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Tips and Tactics to Work Your Senior Dog’s Brain

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The outward sign of a dog’s senior status is often the gray muzzle. But aging is also occurring within your dog’s body, including the brain.

Fortunately, experts confirm what we have always hoped: You can teach an old dog new tricks and the payoff may result in a healthy brain up for new challenges.

“Yes, canine cognitive dysfunction is a very real issue for older dogs,” says Kathryn Primm, DVM, owner and chief veterinarian at Applebrook Animal Hospital in Ooltewah, Tennessee. “But aging is as individual as they are. Yes, brains age, but because of the amazing plasticity of the brain, we can actually find ways around some of the changes.”

Good old dogs are getting their well-deserved recognition and added help, thanks to veterinarians like Dr. Primm and groups such as The Grey Muzzle Organization.

Quality of Life

“Senior dogs have always been my soft spot,” says Denise Fleck, president of The Grey Muzzle Organization, who shares her home with a senior dog named Haiku. “There’s a unique wisdom and peace when a dog feels loved in his golden years that comes right through his eyes. The love of an older dog is such a special love.”

Fleck, a best-selling pet author and a certified pet first aid/CPR instructor known as the Pet Safety Crusader, shares several ways to work your dog’s brain in a healthy way with a healthy purpose:

“Brain health is important to your dog’s quality of life and if you don’t move it, you lose it, and that can mean brain cells, too,” says Fleck.

Exercise Those Little Gray Cells

Ready to unleash some canine brain calisthenics on your senior dog?

* Puzzle games. “Take three paper cups or empty and cleaned yogurt containers. Punch a hole to allow the scent to more readily escape and let your dog watch your put a treat under one cup. After he catches on, knock the cup down for the reward. Then mix up the cups to let him choose and of course, let him have more than one try to find the treat.”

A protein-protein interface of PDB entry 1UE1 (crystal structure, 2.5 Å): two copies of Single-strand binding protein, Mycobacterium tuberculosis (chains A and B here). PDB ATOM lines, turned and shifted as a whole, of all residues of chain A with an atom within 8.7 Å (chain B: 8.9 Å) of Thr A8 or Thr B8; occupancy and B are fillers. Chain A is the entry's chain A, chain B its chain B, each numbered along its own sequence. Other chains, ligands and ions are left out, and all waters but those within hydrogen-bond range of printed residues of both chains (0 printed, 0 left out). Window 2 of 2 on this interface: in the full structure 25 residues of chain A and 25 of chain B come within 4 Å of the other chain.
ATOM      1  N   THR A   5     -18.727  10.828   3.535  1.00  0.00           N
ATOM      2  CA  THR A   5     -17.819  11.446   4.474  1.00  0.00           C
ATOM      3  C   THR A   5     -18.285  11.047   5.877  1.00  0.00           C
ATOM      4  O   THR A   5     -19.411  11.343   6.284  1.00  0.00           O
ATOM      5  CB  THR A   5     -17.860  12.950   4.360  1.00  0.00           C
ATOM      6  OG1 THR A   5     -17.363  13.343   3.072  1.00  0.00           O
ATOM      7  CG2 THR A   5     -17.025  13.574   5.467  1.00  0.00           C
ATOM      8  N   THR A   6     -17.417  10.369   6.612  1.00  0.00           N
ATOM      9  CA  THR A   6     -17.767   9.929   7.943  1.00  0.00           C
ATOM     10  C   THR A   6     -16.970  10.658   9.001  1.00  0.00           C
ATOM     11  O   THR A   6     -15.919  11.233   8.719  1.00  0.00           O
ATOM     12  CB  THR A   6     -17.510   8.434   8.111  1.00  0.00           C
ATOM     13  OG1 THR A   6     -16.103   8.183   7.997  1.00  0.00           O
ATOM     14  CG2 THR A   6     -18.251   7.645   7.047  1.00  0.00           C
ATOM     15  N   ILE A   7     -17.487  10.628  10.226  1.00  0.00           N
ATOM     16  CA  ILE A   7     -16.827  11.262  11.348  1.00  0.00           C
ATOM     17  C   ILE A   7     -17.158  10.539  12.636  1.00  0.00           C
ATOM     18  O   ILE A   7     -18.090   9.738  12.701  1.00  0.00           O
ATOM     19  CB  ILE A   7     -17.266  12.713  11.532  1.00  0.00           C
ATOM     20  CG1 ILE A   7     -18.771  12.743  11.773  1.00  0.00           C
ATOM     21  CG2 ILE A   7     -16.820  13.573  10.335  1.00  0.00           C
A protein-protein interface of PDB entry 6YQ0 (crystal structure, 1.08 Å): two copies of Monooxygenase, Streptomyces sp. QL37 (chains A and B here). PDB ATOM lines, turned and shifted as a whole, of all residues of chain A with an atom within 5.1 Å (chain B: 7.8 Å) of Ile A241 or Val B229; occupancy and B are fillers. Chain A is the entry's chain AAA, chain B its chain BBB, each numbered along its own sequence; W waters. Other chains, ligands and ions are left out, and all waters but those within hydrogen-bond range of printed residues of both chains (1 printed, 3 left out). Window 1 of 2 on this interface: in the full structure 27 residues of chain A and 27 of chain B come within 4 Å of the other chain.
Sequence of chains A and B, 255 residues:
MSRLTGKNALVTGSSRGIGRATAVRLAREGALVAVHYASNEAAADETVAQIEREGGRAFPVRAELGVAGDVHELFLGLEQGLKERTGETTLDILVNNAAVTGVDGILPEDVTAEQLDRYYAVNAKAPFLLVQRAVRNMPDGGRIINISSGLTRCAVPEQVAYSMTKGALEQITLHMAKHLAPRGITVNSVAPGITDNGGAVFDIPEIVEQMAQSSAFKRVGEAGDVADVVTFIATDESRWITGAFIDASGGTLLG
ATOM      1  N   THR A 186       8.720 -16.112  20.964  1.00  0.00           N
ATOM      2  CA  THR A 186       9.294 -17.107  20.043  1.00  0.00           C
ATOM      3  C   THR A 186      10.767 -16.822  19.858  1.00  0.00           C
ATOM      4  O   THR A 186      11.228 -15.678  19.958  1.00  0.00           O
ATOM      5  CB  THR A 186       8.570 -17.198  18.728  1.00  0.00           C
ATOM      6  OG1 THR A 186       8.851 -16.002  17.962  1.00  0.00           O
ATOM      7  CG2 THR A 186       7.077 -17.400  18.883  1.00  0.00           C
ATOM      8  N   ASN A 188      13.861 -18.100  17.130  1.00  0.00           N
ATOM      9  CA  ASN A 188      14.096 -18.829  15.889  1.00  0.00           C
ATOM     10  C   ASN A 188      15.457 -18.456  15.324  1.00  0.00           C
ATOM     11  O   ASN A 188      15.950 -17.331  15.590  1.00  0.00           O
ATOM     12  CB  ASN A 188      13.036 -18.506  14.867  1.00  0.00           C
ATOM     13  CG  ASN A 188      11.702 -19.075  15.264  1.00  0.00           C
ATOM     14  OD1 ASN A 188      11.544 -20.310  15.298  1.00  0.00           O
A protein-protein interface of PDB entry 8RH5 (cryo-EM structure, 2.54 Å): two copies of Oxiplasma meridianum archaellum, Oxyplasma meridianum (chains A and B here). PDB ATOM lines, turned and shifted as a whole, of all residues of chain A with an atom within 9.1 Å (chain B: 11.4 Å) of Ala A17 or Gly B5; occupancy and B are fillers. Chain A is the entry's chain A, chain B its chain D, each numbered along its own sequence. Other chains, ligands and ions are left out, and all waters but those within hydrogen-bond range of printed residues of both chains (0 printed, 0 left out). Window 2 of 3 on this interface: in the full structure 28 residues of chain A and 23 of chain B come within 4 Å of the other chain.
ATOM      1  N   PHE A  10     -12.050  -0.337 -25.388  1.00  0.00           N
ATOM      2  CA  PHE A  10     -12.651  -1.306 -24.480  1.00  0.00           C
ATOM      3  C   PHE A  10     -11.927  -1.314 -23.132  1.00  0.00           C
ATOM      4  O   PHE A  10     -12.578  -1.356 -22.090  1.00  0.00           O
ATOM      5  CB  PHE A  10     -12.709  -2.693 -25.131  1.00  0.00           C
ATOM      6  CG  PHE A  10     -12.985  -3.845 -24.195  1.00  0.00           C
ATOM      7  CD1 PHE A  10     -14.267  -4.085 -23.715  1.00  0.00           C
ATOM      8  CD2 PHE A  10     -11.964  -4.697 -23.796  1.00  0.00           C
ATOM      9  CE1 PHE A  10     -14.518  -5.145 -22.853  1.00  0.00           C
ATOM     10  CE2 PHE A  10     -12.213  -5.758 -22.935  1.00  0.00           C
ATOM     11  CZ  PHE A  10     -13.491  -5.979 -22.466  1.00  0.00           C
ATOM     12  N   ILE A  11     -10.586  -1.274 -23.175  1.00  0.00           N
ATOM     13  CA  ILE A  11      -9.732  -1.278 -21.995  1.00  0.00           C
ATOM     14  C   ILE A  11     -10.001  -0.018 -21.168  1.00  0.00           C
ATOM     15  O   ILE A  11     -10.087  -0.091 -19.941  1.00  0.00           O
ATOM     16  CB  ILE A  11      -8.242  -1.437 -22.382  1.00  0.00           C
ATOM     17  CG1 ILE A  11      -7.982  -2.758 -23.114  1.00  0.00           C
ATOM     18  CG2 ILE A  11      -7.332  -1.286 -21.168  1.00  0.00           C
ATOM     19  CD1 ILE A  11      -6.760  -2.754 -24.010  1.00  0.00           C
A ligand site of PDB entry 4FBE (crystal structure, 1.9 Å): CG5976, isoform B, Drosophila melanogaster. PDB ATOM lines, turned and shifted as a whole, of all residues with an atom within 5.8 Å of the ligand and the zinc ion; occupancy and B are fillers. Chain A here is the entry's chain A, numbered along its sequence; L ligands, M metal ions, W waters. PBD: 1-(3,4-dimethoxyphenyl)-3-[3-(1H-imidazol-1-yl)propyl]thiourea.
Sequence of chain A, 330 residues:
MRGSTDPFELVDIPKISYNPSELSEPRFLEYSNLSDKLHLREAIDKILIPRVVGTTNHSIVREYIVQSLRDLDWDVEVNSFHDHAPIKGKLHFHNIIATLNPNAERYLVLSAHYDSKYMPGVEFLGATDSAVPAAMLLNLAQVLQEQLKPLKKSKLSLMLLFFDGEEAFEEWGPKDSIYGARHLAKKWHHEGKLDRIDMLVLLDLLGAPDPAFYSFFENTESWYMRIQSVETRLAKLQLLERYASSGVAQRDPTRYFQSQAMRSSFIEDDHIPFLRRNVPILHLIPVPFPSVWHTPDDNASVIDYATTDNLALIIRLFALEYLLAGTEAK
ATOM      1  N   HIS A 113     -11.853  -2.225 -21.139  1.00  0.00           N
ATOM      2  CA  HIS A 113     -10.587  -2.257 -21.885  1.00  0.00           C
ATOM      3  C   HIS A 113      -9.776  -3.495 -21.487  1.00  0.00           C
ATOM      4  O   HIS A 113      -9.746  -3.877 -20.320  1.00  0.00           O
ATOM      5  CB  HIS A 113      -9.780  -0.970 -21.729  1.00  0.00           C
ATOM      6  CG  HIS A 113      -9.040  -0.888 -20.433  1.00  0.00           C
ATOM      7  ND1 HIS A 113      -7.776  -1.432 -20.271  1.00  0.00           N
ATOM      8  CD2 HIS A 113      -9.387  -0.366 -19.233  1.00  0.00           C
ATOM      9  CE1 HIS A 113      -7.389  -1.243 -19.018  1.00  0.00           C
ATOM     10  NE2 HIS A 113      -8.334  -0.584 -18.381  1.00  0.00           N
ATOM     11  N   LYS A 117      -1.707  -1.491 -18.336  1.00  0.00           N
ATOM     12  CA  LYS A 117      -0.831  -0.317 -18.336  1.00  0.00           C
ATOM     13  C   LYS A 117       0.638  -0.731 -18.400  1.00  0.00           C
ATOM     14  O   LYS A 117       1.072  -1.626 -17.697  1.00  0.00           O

Adds Dr. Primm, “Hiding treats around the house is a fun idea to keep older dogs moving and thinking. Puzzle toys are great, but you need to rotate them so they don’t get used to the same one.”

* Physical stimulation. If your pet enjoys or seeks out touch, it can help to keep his brain agile. “Tickle your senior dog pal on the face, as it stimulates the cranial nerves that work the mid-brain,” says Fleck. “Gently tickling your dog’s toes can also keep reflexes sharp.” To enhance the experience, you can pair it with treats, especially if your dog isn’t used to having face or paws touched.

* Work their noses. “Nose work is an excellent activity as dogs have more than 200 million receptor cells in their snouts compared to the five million humans have,” says Fleck. “Just remember for any of these treat-based reward games, limit the calories so your pooch doesn’t pack on the pounds. Carrot slices, dehydrated sweet potato chips, fresh zucchini slices, and even small tuna or salmon juice ice cubes can be winners.”

* Add brain food and supplements. Working with your veterinarian, consider foods rich in antioxidants as they are shown to boost learning and spatial attention. Consider these brain foods to dish up to your dog: blueberries, raspberries, carrots, spinach, and kale. “Chop finely to enhance their digestibility,” Fleck says.

Dr. Primm says it is vital to book at least annual wellness veterinary visits for your senior dog. Twice a year is better.

“As dogs age, their chances of having some form of cancer increases, so regular vet visits are key,” says Dr. Primm. “All senior dog caretakers should know what is normal for their dogs. Monitor thirst and urination, appetite, weight, and stool characteristics.”

She also says to keep an eye on your senior dog’s attitude or temperament.

“Changes in anxiety or FAS [fear, anxiety and stress] in older dogs can also be an aging change,” says Dr. Primm. “Sight and hearing in senior dogs can be impacted in a negative way. Many of my senior pet clients are on medication to address specific issues. The most important thing is knowing what is normal, so you can alert your veterinarian to changes and let them come up with a plan tailored to your own pet.”

This article was reviewed/edited by board-certified veterinary behaviorist Dr. Kenneth Martin and/or veterinary technician specialist in behavior Debbie Martin, LVT.

Arden Moore is The Pet Health and Safety Coach. She is a best-selling author, radio show host, in-demand speaker and master certified pet first aid/CPR instructor who travels the country teaching with Pet Safety Dog Kona and Pet Safety Cat Casey. Learn more at and





































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